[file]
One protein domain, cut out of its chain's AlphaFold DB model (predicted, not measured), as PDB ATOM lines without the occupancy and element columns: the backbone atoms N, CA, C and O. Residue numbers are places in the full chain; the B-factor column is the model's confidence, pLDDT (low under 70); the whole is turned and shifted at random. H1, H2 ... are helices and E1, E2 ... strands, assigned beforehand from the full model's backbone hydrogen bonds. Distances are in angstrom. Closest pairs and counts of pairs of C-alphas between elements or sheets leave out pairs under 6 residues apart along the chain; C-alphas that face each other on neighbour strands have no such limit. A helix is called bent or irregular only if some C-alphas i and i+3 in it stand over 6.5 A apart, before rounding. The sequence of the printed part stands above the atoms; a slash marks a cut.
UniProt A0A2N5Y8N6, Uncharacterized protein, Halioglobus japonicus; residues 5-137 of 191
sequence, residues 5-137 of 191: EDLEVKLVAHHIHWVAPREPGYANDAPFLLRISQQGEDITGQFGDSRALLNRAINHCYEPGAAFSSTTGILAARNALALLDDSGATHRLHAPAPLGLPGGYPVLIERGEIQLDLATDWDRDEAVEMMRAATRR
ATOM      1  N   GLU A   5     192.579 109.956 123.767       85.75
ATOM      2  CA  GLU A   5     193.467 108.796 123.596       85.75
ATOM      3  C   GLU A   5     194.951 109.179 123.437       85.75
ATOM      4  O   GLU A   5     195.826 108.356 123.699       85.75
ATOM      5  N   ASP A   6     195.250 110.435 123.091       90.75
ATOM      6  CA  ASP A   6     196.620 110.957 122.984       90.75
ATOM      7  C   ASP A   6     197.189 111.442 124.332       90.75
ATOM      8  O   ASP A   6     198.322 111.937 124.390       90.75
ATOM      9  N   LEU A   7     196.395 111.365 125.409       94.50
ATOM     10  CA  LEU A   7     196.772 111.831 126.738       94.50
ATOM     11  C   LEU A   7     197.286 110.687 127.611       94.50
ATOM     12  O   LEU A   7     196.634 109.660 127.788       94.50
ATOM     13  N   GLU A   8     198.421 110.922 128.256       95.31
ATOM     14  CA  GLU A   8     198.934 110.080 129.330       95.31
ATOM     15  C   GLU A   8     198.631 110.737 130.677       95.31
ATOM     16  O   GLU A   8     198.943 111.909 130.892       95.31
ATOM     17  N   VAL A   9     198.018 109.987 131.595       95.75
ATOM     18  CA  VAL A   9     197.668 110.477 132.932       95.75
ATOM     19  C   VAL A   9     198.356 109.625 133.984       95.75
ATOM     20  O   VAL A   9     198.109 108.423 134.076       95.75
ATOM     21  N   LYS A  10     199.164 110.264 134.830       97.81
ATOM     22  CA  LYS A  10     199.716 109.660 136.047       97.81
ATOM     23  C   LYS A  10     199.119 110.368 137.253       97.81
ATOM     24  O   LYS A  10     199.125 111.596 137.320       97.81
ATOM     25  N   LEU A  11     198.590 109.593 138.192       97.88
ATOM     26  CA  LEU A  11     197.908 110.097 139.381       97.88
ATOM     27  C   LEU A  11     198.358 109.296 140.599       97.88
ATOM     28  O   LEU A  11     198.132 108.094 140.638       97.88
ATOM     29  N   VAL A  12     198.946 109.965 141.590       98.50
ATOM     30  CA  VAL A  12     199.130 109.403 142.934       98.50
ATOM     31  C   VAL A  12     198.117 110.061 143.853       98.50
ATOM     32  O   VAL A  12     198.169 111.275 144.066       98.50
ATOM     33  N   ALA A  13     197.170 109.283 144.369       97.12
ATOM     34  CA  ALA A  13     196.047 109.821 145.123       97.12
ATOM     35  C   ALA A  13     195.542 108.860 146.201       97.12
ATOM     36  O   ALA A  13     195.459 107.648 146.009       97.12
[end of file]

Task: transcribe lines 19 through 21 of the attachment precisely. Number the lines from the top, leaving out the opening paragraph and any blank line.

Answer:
ATOM     17  N   VAL A   9     198.018 109.987 131.595       95.75
ATOM     18  CA  VAL A   9     197.668 110.477 132.932       95.75
ATOM     19  C   VAL A   9     198.356 109.625 133.984       95.75